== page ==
Tuesday, February 26, 2013

Fruit plate treasures

Not long ago I bought this plate. It looks a bit garish here but it's a lovely clear bright lime green. It completed my set - I also have a blue-grey and a pink in the same style.
These are just basic English-made transfers applied to plain plates and surrounded with a band of sprayed-on glaze, but for some weird reason I really like them and have had them on my wall for years. This series is backstamped in gold with italicised Crown Lynn and holes have been made on the back so they can be hung on the wall. I hang them in the spring-loaded hangers though - much safer.
At an educated guess, I would say these plates are 1950s. (Yes they were in the 1960s chapter in my NZ Icon book but I think I was a few years out!) There are also gorgeous 1950s jugs with the same fruit decoration - I see them on TradeMe now and then but so far I haven't managed to grab one.
These same transfers also appear on Crown Lynn plates backstamped Covent Garden British. I have this pear plate and another with berries.

This is an extremely cool backstamp - one of the 'British' series when Tom Clark was trying to give the impression that his products were made in England, the traditional home of quality china.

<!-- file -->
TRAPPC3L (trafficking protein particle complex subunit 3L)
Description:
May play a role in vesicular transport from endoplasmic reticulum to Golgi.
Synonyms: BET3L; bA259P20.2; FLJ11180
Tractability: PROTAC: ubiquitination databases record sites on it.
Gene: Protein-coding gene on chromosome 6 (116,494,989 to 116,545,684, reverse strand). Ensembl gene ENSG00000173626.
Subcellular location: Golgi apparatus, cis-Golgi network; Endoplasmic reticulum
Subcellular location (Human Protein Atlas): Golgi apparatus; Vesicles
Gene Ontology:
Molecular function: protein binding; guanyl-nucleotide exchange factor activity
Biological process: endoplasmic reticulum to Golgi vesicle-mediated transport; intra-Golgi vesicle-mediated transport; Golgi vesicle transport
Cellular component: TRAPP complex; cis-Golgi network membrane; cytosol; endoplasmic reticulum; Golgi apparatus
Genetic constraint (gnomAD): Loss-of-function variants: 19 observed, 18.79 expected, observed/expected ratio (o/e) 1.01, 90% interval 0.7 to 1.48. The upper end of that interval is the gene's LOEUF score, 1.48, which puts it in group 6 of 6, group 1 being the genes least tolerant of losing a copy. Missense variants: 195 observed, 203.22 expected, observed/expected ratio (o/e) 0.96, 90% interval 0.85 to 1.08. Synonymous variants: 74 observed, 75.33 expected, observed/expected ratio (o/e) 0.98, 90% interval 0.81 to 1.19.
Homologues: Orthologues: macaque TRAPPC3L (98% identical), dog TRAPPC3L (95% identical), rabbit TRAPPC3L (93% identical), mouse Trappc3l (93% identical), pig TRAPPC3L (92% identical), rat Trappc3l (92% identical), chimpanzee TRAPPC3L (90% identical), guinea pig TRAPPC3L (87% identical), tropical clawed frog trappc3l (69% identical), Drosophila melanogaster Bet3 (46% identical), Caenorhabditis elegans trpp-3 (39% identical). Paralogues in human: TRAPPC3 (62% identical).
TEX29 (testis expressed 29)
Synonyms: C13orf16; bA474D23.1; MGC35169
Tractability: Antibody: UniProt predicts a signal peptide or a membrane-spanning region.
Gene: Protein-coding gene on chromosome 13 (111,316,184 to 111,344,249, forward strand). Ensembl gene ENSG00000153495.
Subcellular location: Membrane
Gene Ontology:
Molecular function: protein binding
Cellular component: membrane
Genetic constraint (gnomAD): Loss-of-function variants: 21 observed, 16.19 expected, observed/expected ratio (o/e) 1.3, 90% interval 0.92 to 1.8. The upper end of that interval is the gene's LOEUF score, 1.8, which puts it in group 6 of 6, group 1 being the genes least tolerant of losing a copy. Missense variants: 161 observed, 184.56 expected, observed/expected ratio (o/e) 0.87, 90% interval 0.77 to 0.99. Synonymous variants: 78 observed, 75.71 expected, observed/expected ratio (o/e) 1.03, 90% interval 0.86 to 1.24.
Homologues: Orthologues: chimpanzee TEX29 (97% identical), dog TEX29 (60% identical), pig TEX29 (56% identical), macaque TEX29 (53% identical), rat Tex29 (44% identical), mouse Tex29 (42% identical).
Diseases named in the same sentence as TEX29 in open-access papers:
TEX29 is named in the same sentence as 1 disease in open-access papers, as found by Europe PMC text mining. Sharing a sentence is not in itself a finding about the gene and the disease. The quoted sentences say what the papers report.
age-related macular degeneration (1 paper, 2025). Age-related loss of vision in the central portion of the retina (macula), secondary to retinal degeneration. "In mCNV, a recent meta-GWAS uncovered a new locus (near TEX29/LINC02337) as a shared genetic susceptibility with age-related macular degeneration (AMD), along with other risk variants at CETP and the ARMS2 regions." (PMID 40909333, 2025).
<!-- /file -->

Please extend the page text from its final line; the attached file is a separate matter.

I do wonder who designed these backstamps.  I have come across one record of Tam Mitchell the modeller doing the 'Starline' mark in 1961, and I guess the others were done by him or by other designers. They are real little works of art.
Crown Lynn used similar fruit motifs much later, probably in the  late 1970s and early 1980s. This little jam dish (pin dish) is one example; there are others on larger dinner plates in the Apollo shape.
This little dish has a Kelston backstamp.
There is one pitfall with these fruit decorations. The transfers were not exclusive to Crown Lynn and you also see English plates with the same decorations. This one is Old Foley, I have also seen them on Royal Winton and Elijah Cotton (Lord Nelson Ware).  You will see that the pattern on this pink plate is exactly the same as the one on my new lime green Crown Lynn wall plate...
That's all for now, time to venture out into the garden..
More next week

Friday, February 15, 2013

The hotel jug.. a total classic

When I was at boarding school in the 1960s, we had Crown Lynn hotel jugs on the tables - the biggest size, a lovely creamy colour and a classic shape. I didn't appreciate them at the time; they were generally full of lumpy custard or icky lukewarm milk, but now I love them.  Crown Lynn hotel ware jugs range from huge - about 30 cm tall - to tiny, only 4.5 cm. 
This would have been used for a single serving of milk at a hotel or restaurant. Interestingly, it is numbered 1621. All the others have the number 715 followed by a dash and a size number, for example the other two in this pic are 715-00 (centre) and 715-01 (the blue jug on the right).
 The jug in the centre was made for the new Intercontinental Hotel in 1968. It is 5.5 cm tall, and the blue one is 7.5 cm. Underneath, the three jugs look like this. You can see the numbers on the larger two:

Crown Lynn made seven different sizes in these jugs, six standard sizes and the tiny one with the number 1621. Here is a pic of a new range of hotel ware in July 1968, from a Crown Lynn newsletter.